A publicity synopsis for the film Society (1942) ends with these words: “One evening Veena goes to a picture—something happens which excites Veena into a sudden action. . . . What made Veena wild in the cinema hall? Come and see on the Silver Screen.” In this talk I probe the relation between screen and spectator, and further, between the filmic image and the labor that goes into image production. Is cinema a reliever of exhaustion, a producer of energy, a catalyst for wild action? In late colonial India, where the energetic human body and productivity in indigenous industry were both enlisted in the service of nationalism, energy became a recurring theme in public discourse. I read the recurrence of bodily attitudes, postures, and narratives of vitality in Bombay films of the time as an attempt to position cinema as an “innervating” technology that coupled visions of corporeal energy with fantasies of a machinic apparatus premised on indefatigable, continuous motion. My aim here is to describe and theorize the place of energy in film history as a relational force that joins the space of the image, the body, and the machine. This route joins the techniques and technologies of film production with film exhibition and reception, thus revealing continuities between practices of the screen, the studio, and the world in between.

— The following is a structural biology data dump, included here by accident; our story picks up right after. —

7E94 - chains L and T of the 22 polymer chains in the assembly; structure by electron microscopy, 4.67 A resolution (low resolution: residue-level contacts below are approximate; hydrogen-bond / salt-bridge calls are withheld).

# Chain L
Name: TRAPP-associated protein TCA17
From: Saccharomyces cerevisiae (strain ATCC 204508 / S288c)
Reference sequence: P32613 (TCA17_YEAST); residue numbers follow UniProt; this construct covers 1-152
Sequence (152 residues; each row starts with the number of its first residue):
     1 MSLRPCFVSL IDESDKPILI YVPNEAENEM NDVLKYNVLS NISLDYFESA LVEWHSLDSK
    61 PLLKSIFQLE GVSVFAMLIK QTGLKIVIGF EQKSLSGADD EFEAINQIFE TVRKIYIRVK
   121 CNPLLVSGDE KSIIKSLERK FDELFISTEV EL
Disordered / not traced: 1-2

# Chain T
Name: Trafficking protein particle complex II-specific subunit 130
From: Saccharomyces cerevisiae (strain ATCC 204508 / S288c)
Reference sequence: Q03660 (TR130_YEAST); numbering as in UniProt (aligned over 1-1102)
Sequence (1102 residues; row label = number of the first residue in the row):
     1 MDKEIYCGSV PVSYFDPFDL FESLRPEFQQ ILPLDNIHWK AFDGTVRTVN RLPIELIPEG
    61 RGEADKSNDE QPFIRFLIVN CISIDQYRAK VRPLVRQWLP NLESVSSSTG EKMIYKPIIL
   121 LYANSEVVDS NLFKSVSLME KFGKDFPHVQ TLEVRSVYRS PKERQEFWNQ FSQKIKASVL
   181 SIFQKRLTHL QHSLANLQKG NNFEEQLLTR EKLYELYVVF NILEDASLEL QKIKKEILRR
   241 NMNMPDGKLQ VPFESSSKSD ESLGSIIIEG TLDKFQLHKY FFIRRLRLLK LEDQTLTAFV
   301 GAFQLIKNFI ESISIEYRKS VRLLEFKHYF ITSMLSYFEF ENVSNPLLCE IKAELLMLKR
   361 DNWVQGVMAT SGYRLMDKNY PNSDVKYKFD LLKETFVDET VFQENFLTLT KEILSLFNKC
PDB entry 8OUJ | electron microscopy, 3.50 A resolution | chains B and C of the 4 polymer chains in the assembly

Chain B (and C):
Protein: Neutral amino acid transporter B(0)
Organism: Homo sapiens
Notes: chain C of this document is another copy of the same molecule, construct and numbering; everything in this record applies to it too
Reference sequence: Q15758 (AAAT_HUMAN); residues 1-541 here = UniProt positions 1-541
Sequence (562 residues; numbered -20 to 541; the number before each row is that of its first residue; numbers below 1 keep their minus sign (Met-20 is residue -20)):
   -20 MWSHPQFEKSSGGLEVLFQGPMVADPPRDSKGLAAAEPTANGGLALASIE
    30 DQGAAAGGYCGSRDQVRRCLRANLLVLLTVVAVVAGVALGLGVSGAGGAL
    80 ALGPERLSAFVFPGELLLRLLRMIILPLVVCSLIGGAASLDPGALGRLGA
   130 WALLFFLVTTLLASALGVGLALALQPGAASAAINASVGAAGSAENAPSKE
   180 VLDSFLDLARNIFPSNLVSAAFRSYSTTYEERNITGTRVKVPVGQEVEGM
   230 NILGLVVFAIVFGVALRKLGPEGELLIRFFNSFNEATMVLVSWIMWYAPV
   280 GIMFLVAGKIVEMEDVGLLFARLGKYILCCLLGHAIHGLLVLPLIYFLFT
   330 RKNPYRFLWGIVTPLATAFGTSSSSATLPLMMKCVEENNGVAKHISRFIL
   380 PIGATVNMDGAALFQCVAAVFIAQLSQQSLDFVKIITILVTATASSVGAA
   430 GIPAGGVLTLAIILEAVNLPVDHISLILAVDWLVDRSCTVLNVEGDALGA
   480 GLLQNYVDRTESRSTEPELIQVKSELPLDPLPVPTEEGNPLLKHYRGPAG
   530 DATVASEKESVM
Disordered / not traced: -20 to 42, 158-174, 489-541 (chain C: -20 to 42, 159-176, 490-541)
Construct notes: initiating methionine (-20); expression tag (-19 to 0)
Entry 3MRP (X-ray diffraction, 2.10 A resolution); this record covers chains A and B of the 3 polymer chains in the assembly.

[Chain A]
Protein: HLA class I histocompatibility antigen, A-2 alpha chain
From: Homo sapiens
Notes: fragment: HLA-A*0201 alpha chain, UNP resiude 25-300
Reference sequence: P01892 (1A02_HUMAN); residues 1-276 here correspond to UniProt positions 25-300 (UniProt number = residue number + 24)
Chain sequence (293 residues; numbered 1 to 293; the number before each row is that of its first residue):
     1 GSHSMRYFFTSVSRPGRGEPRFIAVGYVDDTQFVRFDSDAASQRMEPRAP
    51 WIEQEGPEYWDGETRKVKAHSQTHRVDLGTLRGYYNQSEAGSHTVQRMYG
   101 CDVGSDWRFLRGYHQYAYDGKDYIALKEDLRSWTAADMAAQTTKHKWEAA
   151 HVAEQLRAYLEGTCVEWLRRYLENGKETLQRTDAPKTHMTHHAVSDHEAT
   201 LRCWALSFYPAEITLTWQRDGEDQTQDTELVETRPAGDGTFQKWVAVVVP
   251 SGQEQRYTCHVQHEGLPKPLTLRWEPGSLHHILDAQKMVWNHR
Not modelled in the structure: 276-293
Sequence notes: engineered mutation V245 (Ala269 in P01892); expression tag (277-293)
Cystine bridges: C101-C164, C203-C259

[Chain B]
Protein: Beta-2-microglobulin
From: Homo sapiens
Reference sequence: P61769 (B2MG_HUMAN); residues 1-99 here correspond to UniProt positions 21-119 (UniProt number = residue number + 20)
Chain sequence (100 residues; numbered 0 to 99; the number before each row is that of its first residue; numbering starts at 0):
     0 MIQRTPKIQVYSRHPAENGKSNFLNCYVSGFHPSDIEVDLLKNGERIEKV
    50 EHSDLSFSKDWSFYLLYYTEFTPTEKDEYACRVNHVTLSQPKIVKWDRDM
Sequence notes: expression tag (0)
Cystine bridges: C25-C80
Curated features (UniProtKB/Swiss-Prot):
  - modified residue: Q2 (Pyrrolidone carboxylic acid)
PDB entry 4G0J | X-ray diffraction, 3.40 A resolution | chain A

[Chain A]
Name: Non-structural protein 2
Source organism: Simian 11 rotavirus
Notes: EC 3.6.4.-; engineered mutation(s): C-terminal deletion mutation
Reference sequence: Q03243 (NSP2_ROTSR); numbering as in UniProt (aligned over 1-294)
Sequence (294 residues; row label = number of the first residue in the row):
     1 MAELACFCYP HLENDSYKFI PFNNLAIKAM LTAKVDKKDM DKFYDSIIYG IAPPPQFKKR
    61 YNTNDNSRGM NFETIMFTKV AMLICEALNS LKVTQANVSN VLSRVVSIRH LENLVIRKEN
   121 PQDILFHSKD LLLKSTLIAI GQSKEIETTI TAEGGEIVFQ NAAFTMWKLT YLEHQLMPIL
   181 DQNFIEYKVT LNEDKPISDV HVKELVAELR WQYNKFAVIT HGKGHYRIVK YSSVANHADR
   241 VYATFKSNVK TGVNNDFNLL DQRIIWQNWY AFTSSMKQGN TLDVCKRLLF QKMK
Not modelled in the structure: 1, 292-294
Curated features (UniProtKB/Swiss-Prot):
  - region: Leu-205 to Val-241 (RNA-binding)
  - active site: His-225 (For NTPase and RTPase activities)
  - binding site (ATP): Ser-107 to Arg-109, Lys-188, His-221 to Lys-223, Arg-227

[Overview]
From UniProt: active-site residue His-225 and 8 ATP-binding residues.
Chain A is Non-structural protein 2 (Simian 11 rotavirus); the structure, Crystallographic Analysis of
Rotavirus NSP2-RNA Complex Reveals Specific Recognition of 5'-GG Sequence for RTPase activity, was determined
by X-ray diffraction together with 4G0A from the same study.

Debashree Mukherjee is Assistant Professor in the Department of Middle Eastern, South Asian, and African Studies, Columbia University. Her first book, Bombay Hustle: Making Movies in a Colonial City (Columbia University Press, 2020) joins production and industry studies with histories of embodiment. She edits the peer-reviewed journal BioScope; has published in venues such as Film History, Feminist Media Histories and several film anthologies; and is currently working on a second book titled “Mediated Ocean: A Techno-Aesthetic History of Migration Between Africa and Asia.” In a previous life Debashree worked full-time in Bombay's film and TV industries.